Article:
Say cheese, but don’t smile

This blog post owes a debt to John Seddon’s excellent tale about chicken wings on the new Vanguard website. The reason for writing this is that, whilst in Pizza Express the other night, I found myself in exactly the same situation that Seddon outlined. Let me explain…Quattro Formaggi

 

If I ever find myself in Pizza Express then I usually have the same base pizza, Quattro Formaggi, to which I add whatever ingredients I fancy at the time. I know I’m not alone in this, as I have often received comments from the staff about other diners who do the same.

When handed the revised menu last night, I looked in vain for the Quattro Formaggi, which has disappeared. Now, in the great scheme of things, this is not a matter of life and death, but bear with me. In their wisdom, management have decided that we all want “Bianca Formaggi” instead. This still involves lots of different cheeses, but changes the blend and, importantly, does away with the tomato base altogether, replacing it with some cheesy sauce.

Now that just isn’t what I want from my pizza, so I asked the waitress whether it was still possible to have the old-style topping instead. She said it wasn’t, but she could get the kitchen to make one specially for me, with a tomato base alongside the new cheesy topping. She knew she could do this, because she had already done the same thing for others who also bemoaned the passing of the Quattro Formaggi! Incidentally,in my experience, Pizza Express staff tend to be very good like that and are always comfortable with veering off the set menu to meet customer needs.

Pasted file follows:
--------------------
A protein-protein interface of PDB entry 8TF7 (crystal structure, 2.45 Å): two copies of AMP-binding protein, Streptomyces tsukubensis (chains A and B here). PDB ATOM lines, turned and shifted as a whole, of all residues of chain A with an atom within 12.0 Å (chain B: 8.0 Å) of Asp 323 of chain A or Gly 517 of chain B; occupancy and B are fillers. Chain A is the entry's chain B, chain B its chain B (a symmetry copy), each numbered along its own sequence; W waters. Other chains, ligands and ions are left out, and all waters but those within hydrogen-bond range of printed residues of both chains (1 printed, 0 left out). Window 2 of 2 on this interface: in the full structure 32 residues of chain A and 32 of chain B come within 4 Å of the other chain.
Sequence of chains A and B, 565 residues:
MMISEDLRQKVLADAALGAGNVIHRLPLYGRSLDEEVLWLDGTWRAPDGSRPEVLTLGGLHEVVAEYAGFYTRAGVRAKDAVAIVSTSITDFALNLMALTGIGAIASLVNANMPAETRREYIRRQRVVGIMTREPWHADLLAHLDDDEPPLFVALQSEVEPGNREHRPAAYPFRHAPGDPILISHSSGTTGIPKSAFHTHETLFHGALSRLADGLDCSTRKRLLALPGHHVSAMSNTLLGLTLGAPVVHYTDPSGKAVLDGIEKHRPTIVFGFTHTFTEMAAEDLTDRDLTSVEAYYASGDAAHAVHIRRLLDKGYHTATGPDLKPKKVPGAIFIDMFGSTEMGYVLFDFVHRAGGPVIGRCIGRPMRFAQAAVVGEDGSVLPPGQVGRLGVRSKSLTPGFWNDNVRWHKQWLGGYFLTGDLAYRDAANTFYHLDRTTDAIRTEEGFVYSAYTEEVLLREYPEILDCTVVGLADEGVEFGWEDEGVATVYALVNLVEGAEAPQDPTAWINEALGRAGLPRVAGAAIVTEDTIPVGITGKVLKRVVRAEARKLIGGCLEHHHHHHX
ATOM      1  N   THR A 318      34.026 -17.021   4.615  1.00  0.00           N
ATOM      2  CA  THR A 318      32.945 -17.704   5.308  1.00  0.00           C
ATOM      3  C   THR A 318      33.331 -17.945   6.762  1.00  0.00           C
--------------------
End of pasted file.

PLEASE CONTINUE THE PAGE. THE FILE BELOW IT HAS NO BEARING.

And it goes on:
Anyway, as you’ll know if you’ve seen the Chicken Wings video, the crux of the matter is this; when my order was rung through the till, there was no way of entering exactly what I had eaten and my dinner was charged as a new “Bianca Formaggi”. This has some interesting consequences for Pizza Express’ sales figures. Indeed, when management sit down to review the success of their new menu, their monthly board pack will no doubt show a successful introduction for the Bianca abomination. Sitting in a boardroom detached from the work, it would be easy to slap each other on the back and talk of an inspired decision, that shows the decision-makers know their customers inside out.

What a different view they might get if they went to spend time in their restaurants and saw how the actual meal served to the customer, differed from their data. You see the data says “Bianca”, but the customer says “Quattro”.

This brings me to my main point. There is much to be learned from data and it is essential to management. However, it is always dangerous to use data in isolation without also understanding the work. Use data wisely and it will prompt you to ask all the right questions. The answers however, lie firmly in the work, with the workers, wherever your customers are.

 

Incidentally, I highly recommend a browse through https://www.vanguard-method.com/  , as the depth of information available in the new site is hugely impressive. A word of warning though, it’s highly addictive. I only intended a quick browse but several hours later, I had to be forcibly removed from it by my wife! If you’re very unlucky, you might stumble across this strange chap in the library section. Enjoy!

 

2 comments on “Say cheese, but don’t smile

  1. Stephen on said:

    It’s always a shame when opinion is passed off as fact.

    • Sorry Stephen – I missed this comment as it came through at a difficult time. I’m intrigued by your comment – care to elaborate?
      Thanks

      Ian

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